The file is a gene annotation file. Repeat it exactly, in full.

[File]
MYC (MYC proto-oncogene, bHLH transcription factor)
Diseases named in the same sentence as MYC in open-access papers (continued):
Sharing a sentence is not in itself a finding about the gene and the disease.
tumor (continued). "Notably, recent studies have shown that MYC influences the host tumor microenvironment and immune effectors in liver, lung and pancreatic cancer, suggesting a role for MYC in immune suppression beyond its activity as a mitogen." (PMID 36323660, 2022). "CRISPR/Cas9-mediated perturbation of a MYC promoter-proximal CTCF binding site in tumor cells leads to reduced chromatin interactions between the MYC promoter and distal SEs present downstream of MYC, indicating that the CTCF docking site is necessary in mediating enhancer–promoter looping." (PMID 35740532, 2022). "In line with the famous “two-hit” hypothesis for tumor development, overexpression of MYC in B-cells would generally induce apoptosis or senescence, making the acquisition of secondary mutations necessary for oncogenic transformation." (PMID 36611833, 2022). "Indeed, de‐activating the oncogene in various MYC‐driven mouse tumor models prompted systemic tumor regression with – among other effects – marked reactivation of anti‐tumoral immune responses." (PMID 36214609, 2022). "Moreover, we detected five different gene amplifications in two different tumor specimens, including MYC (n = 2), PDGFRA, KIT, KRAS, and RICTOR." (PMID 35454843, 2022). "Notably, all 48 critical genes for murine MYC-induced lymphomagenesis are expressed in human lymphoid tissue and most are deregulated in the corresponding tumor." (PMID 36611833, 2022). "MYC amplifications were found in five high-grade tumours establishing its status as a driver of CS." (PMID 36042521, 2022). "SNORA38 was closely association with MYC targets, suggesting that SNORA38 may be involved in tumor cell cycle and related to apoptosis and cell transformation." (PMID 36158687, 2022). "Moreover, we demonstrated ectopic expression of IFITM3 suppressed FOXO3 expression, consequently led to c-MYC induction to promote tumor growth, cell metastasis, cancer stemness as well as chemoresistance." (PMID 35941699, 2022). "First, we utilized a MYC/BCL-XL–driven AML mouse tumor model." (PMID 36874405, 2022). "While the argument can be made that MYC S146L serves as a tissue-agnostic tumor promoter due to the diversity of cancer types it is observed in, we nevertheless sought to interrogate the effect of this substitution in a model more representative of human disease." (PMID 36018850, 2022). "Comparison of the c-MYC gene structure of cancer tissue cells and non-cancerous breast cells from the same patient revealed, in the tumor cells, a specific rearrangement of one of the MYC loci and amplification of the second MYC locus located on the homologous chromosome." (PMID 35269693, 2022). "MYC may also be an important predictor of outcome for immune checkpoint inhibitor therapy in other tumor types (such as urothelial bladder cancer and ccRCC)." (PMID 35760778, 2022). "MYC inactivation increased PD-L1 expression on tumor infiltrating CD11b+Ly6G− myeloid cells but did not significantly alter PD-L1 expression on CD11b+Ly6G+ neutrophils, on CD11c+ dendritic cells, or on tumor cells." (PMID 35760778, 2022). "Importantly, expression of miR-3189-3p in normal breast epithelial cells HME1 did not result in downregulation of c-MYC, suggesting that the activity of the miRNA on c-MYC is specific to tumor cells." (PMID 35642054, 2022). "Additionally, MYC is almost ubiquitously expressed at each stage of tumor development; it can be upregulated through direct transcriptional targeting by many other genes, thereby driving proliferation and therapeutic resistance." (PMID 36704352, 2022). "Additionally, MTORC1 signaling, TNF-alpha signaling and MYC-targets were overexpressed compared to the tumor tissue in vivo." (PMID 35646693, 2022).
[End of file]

MYC (MYC proto-oncogene, bHLH transcription factor)
Diseases named in the same sentence as MYC in open-access papers (continued):
Sharing a sentence is not in itself a finding about the gene and the disease.
tumor (continued). "Notably, recent studies have shown that MYC influences the host tumor microenvironment and immune effectors in liver, lung and pancreatic cancer, suggesting a role for MYC in immune suppression beyond its activity as a mitogen." (PMID 36323660, 2022). "CRISPR/Cas9-mediated perturbation of a MYC promoter-proximal CTCF binding site in tumor cells leads to reduced chromatin interactions between the MYC promoter and distal SEs present downstream of MYC, indicating that the CTCF docking site is necessary in mediating enhancer–promoter looping." (PMID 35740532, 2022). "In line with the famous “two-hit” hypothesis for tumor development, overexpression of MYC in B-cells would generally induce apoptosis or senescence, making the acquisition of secondary mutations necessary for oncogenic transformation." (PMID 36611833, 2022). "Indeed, de‐activating the oncogene in various MYC‐driven mouse tumor models prompted systemic tumor regression with – among other effects – marked reactivation of anti‐tumoral immune responses." (PMID 36214609, 2022). "Moreover, we detected five different gene amplifications in two different tumor specimens, including MYC (n = 2), PDGFRA, KIT, KRAS, and RICTOR." (PMID 35454843, 2022). "Notably, all 48 critical genes for murine MYC-induced lymphomagenesis are expressed in human lymphoid tissue and most are deregulated in the corresponding tumor." (PMID 36611833, 2022). "MYC amplifications were found in five high-grade tumours establishing its status as a driver of CS." (PMID 36042521, 2022). "SNORA38 was closely association with MYC targets, suggesting that SNORA38 may be involved in tumor cell cycle and related to apoptosis and cell transformation." (PMID 36158687, 2022). "Moreover, we demonstrated ectopic expression of IFITM3 suppressed FOXO3 expression, consequently led to c-MYC induction to promote tumor growth, cell metastasis, cancer stemness as well as chemoresistance." (PMID 35941699, 2022). "First, we utilized a MYC/BCL-XL–driven AML mouse tumor model." (PMID 36874405, 2022). "While the argument can be made that MYC S146L serves as a tissue-agnostic tumor promoter due to the diversity of cancer types it is observed in, we nevertheless sought to interrogate the effect of this substitution in a model more representative of human disease." (PMID 36018850, 2022). "Comparison of the c-MYC gene structure of cancer tissue cells and non-cancerous breast cells from the same patient revealed, in the tumor cells, a specific rearrangement of one of the MYC loci and amplification of the second MYC locus located on the homologous chromosome." (PMID 35269693, 2022). "MYC may also be an important predictor of outcome for immune checkpoint inhibitor therapy in other tumor types (such as urothelial bladder cancer and ccRCC)." (PMID 35760778, 2022). "MYC inactivation increased PD-L1 expression on tumor infiltrating CD11b+Ly6G− myeloid cells but did not significantly alter PD-L1 expression on CD11b+Ly6G+ neutrophils, on CD11c+ dendritic cells, or on tumor cells." (PMID 35760778, 2022). "Importantly, expression of miR-3189-3p in normal breast epithelial cells HME1 did not result in downregulation of c-MYC, suggesting that the activity of the miRNA on c-MYC is specific to tumor cells." (PMID 35642054, 2022). "Additionally, MYC is almost ubiquitously expressed at each stage of tumor development; it can be upregulated through direct transcriptional targeting by many other genes, thereby driving proliferation and therapeutic resistance." (PMID 36704352, 2022). "Additionally, MTORC1 signaling, TNF-alpha signaling and MYC-targets were overexpressed compared to the tumor tissue in vivo." (PMID 35646693, 2022).